Wednesday, December 19, 2007

New Orleans City Council to Vote Thursday on Demolition of 4,000 Housing Units


Contact: Mayaba Liebenthal, 917-385-5472 Kali Akuno, 510-593-3956
WHERE: Steps of City Hall
WHEN: Thursday, December 20 2007, 9:30 AM


New Orleans City Council will vote to continue the displacement of Black and working class families Thursday when it rubber stamps the demolition of almost 4,000 desperately needed apartments. The City Council plans to conduct a sham meeting. They will go through the motions of the required public comment, but their vote is already determined.

Council members engaged in ongoing discussions with residents and advocates have plainly stated their position: There will be a vote on Thursday. There will be no moratorium. They will approve demolition of all the developments.

“We finally cleaned up public housing. We couldn’t do it, but God did.” Senator Baker’s comment shocked the nation in 2005. Thursday New Orleans first majority white city council in over 30 years will vote to execute this blatantly racist vision.

Not only does this racism halt the democratic process, but there are serious conflicts of interest, misrepresentation of facts, lack of consultation with the public and a pending federal investigation of HUD Secretary Alphonso Jackson. The Council’s deliberate disregard of these factors makes their vote illegitimate.

New Orleans already has a homeless population in excess of 12,000, and by March there will be more than 50,000 families evicted from closing FEMA trailer parks. The only legitimate solution is to reopen all available housing now.

“The City Councils vote to demolish in the midst of the ever-growing housing crisis is an egregious violation of human rights. It is beyond callous, and can only be seen as malicious discrimination. It is an unabashed attempt to eliminate the Black population of New Orleans.” said Kali Akuno, of the Coalition to Stop the Demolition.

The Coalition stands by it’s positions that HUD/HANO end all demolition attempts, reopen all existing housing, begin building new housing on property cleared decades ago, guarantee one-for-one replacement once resident input controls renovation, and revoke the illegal contracts made under Jackson.

Housing projects will be demolished, a majority of City Council confirms

by Gwen Filosa
Wednesday December 19, 2007, 11:59 AM
Staff writer

The New Orleans City Council appears poised to approve the demolition of the city's "Big Four" housing complexes despite continuing protests, with four of its seven members signaling approval.

Council members Jackie Clarkson, Stacy Head, Shelley Midura all said in interviews this week they will approve the demolition permits in a vote scheduled for Thursday. And a representative of Council President Arnie Fielkow, who asked not to be named, this morning confirmed his intent to vote for demolition.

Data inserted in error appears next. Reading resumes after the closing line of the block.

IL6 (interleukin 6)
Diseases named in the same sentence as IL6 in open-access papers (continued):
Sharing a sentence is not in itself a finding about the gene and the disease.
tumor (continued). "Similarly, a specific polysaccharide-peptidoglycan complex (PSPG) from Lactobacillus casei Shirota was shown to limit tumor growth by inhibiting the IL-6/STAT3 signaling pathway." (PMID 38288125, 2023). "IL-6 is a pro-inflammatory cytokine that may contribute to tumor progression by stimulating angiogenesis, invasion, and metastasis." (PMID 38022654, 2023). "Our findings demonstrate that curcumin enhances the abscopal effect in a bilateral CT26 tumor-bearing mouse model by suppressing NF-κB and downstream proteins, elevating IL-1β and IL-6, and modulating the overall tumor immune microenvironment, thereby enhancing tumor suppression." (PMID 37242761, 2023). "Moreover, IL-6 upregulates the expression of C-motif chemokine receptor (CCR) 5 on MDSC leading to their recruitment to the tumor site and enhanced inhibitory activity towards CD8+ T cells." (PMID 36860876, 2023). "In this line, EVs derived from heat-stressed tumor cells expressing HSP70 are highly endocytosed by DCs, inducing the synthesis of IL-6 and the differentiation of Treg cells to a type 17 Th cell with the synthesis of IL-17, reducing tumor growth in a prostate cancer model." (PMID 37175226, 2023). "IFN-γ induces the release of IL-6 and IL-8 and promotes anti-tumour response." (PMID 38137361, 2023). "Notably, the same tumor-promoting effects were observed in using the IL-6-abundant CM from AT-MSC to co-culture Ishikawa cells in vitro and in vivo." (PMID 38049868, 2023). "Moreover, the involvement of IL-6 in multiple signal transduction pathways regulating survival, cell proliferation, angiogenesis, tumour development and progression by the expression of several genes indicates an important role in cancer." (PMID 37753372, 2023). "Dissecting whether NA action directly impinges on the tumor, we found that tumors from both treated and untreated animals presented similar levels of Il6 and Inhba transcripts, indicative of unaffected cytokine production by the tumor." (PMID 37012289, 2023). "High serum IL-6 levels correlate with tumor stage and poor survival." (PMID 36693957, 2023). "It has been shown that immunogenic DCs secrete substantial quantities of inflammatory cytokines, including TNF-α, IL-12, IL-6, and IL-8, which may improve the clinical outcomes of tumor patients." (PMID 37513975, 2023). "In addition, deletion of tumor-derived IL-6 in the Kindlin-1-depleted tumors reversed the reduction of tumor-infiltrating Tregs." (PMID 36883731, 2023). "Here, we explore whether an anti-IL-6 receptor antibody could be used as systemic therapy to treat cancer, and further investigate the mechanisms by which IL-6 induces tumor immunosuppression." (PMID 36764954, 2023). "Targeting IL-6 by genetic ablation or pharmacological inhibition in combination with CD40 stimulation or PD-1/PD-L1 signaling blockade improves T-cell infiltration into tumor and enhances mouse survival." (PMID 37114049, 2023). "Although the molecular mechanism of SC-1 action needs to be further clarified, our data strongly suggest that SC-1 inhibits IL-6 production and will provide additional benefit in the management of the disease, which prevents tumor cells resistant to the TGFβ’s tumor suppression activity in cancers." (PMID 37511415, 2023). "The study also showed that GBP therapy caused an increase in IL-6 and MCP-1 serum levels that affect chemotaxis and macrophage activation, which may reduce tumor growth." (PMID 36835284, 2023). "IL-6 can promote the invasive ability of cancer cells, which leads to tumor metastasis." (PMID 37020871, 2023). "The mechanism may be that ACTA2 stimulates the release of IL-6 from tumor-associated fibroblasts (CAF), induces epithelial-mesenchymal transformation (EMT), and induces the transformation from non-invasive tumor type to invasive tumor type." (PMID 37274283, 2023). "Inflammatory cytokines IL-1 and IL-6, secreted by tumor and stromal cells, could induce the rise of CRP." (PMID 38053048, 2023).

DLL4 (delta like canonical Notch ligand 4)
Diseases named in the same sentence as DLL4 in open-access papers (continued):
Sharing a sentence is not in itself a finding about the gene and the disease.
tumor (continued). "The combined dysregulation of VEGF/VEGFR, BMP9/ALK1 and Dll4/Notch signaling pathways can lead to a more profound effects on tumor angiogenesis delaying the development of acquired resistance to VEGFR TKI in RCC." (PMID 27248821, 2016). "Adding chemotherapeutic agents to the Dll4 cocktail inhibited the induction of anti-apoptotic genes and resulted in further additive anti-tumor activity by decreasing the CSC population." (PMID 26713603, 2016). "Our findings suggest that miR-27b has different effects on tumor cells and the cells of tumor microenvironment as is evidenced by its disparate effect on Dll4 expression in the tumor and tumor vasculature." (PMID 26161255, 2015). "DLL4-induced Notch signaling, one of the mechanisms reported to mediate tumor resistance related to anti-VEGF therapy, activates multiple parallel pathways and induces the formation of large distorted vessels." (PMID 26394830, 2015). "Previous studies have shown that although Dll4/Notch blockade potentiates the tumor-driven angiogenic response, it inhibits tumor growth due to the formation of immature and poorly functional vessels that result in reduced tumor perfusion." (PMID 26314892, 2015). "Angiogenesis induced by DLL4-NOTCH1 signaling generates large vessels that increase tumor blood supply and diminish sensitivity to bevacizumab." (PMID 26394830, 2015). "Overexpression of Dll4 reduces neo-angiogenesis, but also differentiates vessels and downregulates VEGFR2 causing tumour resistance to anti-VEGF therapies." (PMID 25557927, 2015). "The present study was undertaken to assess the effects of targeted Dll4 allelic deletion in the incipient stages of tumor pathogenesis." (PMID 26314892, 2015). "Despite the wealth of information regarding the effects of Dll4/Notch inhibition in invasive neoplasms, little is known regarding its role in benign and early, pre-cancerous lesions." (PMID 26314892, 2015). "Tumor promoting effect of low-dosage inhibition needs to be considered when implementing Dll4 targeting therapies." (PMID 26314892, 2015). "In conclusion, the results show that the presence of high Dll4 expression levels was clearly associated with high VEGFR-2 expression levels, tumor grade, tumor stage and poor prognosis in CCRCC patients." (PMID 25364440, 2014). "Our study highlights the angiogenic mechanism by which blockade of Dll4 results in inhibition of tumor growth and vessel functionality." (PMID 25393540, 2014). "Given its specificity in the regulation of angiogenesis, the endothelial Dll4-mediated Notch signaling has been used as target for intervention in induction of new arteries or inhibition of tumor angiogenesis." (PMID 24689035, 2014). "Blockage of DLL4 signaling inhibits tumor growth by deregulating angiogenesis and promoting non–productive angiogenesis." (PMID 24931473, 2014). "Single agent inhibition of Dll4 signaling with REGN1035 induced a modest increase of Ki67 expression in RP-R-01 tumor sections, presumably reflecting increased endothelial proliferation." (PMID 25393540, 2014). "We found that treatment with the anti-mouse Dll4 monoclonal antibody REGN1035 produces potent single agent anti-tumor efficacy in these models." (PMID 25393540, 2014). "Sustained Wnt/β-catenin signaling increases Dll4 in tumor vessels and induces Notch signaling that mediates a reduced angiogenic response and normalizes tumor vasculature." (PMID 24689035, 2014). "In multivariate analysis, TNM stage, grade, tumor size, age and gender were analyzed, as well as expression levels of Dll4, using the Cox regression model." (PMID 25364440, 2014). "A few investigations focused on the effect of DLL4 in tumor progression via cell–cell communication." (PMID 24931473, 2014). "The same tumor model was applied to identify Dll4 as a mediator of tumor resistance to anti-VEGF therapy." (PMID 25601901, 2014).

Two other members -- James Carter and Cynthia Willard-Lewis -- declined to preview their votes. The remaining member, Councilwoman Cynthia Hedge-Morrell, could not be reached for comment.

In approving the demolition of federally financed public housing units, the Council finds itself in a new, powerful and controversial role. HANO wanted to begin demolition of 4,500 units on Dec. 15, but a state judge agreed with the Loyola Law Clinic's attorneys that the council must approve the permits first for each of the four sites slated for the wrecking crews: Lafitte, C.J. Peete, St. Bernard and B.W. Cooper.

Though highly public protests from activists continue this week, some council members nonetheless stood firm in their support for tearing down the aging and often delipadated complexes to make way for new, mixed-income developments.

"I'm going to vote to support redevelopment of the projects in the city," said Midura. "I'll be voting to support the path that most effectively reforms and reopens public housing. That path requires a demolition permit."

Head agreed.

"Redevelopment requires demolition," she said, adding that the "overwhelming majority" of her constituents want Peete and Cooper transformed into mixed-income neighborhoods.

Midura's district includes the Lafitte development, which has been shuttered since Katrina struck, forcing out 865 families, while Head's district includes both the C.J. Peete and B.W. Cooper. The St. Bernard development, closed since Katrina, is within Cynthia Hedge-Morrell's district.

Clarkson said New Orleans would be ill-advised to try and stop HUD's plans for redevelopment.

"This is our opportunity to do it," said Clarkson. "We need to provide better housing than before Katrina. By going along with HUD, we get an opportunity to spend their money on our people. We do it better for the poor people and better for the city. It's a win-win."

Fielkow has made public statements recently supporting mixed-income housing, but stopped short of promising a vote for demolition. A representative of his confirmed this morning, however, that he plans to support the demolitions.

Cynthia Willard-Lewis, in a prepared statement, said only that she has met with public housing residents and others to "find common solutions to these difficult problems."

Clarkson, the at-large councilwoman, recalled that her former district included the Fischer, which has been transformed from a high-rise tower and barracks-style apartments to modern-day housing, including a "senior village" on the West Bank.

"We did not displace the poor, and I plan to make sure we don't," said Clarkson. "We don't have to build a whole bunch of supply if there's no demand."